I strongly suggest that there are two types of people who need to purchase this album. First, those who call themselves fans of Rock ‘n Roll. This is a rock album and it needs to be a part of every collection. Second, anyone who is serving or has served in the military. Music is all about the artist making the connection with their listeners. No one will appreciate or connect with his album more than those who have served.
The Mission is available for download on July 4th and hard copies will be available at the end of the month.
This would be the perfect way to show your appreciation to a service member who has just enlisted in the military. Parr’s songs will serve as a reminder as to why and what they are fighting for. The Mission has the heart and soul that will keep any solider fighting day or night, rain or shine for the greatest nation on Earth.
This album deserves a 5/5 rating. No Questions asked.
Donnie Iris keeps his cool while live
By Chris Shapiro
On his first live album, Donnie Iris gives a performance that equals Bob Seger’s Live Bullet. His performance not only earns him the right to call himself King Cool but the King of Pittsburgh.
A live album can be a tricky feat for an artist. Often times, the live versions do not measure up to the studio versions. Seldom do the live performances out weight the studio versions as did Bob Seger’s Live Bullet released in 1976. The live versions of “Turn the Page” and “Travelin’ Man” became staples of live music during the 70s.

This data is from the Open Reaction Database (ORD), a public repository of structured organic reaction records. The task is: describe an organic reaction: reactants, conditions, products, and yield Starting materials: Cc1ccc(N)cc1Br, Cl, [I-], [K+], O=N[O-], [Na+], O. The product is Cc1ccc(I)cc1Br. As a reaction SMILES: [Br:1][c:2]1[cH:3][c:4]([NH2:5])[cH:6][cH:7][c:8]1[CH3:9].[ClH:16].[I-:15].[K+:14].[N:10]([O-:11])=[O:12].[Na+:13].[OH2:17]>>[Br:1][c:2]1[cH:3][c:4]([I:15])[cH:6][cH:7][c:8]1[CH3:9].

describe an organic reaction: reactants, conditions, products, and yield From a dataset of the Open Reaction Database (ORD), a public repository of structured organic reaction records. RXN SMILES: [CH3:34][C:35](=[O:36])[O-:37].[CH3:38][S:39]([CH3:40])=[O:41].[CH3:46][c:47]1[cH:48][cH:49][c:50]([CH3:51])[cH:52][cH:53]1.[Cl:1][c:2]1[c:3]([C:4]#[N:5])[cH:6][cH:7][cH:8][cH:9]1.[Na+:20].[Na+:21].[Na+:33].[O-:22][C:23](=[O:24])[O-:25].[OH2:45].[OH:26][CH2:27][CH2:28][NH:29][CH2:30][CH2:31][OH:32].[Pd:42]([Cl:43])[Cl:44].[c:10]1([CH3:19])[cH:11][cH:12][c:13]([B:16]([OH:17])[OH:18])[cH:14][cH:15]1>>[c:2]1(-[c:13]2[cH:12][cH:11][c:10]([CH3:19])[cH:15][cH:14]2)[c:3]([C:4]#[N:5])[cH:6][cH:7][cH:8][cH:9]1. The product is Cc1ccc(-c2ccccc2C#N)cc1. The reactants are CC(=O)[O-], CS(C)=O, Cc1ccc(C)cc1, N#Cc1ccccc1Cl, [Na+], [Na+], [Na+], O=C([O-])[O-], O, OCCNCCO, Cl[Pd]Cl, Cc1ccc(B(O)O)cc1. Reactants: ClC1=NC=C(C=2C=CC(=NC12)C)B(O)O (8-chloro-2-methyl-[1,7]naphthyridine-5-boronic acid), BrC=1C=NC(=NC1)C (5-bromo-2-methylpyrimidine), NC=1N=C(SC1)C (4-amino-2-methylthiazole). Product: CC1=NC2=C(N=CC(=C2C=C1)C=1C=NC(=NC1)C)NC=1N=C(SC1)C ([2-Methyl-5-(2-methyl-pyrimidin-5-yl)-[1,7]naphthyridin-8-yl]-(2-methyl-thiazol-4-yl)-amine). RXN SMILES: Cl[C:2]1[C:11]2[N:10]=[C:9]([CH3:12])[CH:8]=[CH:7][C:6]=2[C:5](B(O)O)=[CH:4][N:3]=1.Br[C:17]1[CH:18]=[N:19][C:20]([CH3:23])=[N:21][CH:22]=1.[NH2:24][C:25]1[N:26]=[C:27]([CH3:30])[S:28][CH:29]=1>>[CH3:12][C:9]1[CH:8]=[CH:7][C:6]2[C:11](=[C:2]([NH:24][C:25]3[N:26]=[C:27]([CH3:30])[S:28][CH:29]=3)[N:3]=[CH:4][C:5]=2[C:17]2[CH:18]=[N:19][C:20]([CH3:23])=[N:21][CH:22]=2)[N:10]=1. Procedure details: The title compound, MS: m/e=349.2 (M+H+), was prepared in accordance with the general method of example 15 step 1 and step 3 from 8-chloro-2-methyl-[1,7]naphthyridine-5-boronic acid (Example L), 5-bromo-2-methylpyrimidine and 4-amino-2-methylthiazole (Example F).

Throughout his musical career, Donnie Iris has released two live albums. The first was 1998’s Live! At Nick’s Fat City.
Live! At Nick’s Fat City starts off with the Iris and Mark Avsec penned Agnes. It kicks off with a throbbing drum intro before the rest of the band shifts the song into gear. A minute of pure rock instrumentals preludes Iris’s vocals. Once Iris takes charge of the song, the story of Agnes comes to life, in all her “madness.” This version is a fully charged, engines to the max, rock song with the band providing an unyielding instrumental foundation and Iris delivering a powerhouse of vocals.
Nothing on the album compares to the rawness of “Minnie the Moocher.” The growl of the guitar riffs coupled with Iris’s signature rock cry during the chorus and the pulsating bass throughout makes the song the coolest on the King’s album. The talk-box during the guitar solo is performed with such expertise that it would make Peter Frampton jealous.